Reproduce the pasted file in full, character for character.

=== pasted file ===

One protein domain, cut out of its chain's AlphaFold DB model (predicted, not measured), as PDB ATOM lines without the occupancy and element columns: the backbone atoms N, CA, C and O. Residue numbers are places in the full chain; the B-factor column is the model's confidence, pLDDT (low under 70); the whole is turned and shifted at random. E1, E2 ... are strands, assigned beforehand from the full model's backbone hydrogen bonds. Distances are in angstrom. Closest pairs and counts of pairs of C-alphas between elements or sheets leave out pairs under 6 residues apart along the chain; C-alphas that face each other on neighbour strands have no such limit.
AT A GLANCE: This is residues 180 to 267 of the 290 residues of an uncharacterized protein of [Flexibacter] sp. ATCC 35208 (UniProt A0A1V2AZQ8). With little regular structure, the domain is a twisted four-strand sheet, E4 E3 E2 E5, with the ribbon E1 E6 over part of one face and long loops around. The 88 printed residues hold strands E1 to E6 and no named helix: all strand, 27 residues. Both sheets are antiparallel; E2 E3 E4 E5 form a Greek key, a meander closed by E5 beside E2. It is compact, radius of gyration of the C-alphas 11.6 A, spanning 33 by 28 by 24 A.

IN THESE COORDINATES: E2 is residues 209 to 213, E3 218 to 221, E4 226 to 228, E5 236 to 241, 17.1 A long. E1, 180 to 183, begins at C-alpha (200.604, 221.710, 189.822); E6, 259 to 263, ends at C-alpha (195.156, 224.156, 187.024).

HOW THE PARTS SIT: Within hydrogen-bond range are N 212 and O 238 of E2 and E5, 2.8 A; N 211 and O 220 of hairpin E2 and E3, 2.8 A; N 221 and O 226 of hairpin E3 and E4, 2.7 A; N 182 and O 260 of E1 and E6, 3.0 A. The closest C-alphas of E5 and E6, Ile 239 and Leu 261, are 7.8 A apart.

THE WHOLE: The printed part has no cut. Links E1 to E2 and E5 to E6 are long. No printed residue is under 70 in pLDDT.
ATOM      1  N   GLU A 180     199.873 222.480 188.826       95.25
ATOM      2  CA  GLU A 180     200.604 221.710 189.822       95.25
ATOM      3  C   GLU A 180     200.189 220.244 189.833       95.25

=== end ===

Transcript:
One protein domain, cut out of its chain's AlphaFold DB model (predicted, not measured), as PDB ATOM lines without the occupancy and element columns: the backbone atoms N, CA, C and O. Residue numbers are places in the full chain; the B-factor column is the model's confidence, pLDDT (low under 70); the whole is turned and shifted at random. E1, E2 ... are strands, assigned beforehand from the full model's backbone hydrogen bonds. Distances are in angstrom. Closest pairs and counts of pairs of C-alphas between elements or sheets leave out pairs under 6 residues apart along the chain; C-alphas that face each other on neighbour strands have no such limit.
AT A GLANCE: This is residues 180 to 267 of the 290 residues of an uncharacterized protein of [Flexibacter] sp. ATCC 35208 (UniProt A0A1V2AZQ8). With little regular structure, the domain is a twisted four-strand sheet, E4 E3 E2 E5, with the ribbon E1 E6 over part of one face and long loops around. The 88 printed residues hold strands E1 to E6 and no named helix: all strand, 27 residues. Both sheets are antiparallel; E2 E3 E4 E5 form a Greek key, a meander closed by E5 beside E2. It is compact, radius of gyration of the C-alphas 11.6 A, spanning 33 by 28 by 24 A.

IN THESE COORDINATES: E2 is residues 209 to 213, E3 218 to 221, E4 226 to 228, E5 236 to 241, 17.1 A long. E1, 180 to 183, begins at C-alpha (200.604, 221.710, 189.822); E6, 259 to 263, ends at C-alpha (195.156, 224.156, 187.024).

HOW THE PARTS SIT: Within hydrogen-bond range are N 212 and O 238 of E2 and E5, 2.8 A; N 211 and O 220 of hairpin E2 and E3, 2.8 A; N 221 and O 226 of hairpin E3 and E4, 2.7 A; N 182 and O 260 of E1 and E6, 3.0 A. The closest C-alphas of E5 and E6, Ile 239 and Leu 261, are 7.8 A apart.

THE WHOLE: The printed part has no cut. Links E1 to E2 and E5 to E6 are long. No printed residue is under 70 in pLDDT.
ATOM      1  N   GLU A 180     199.873 222.480 188.826       95.25
ATOM      2  CA  GLU A 180     200.604 221.710 189.822       95.25
ATOM      3  C   GLU A 180     200.189 220.244 189.833       95.25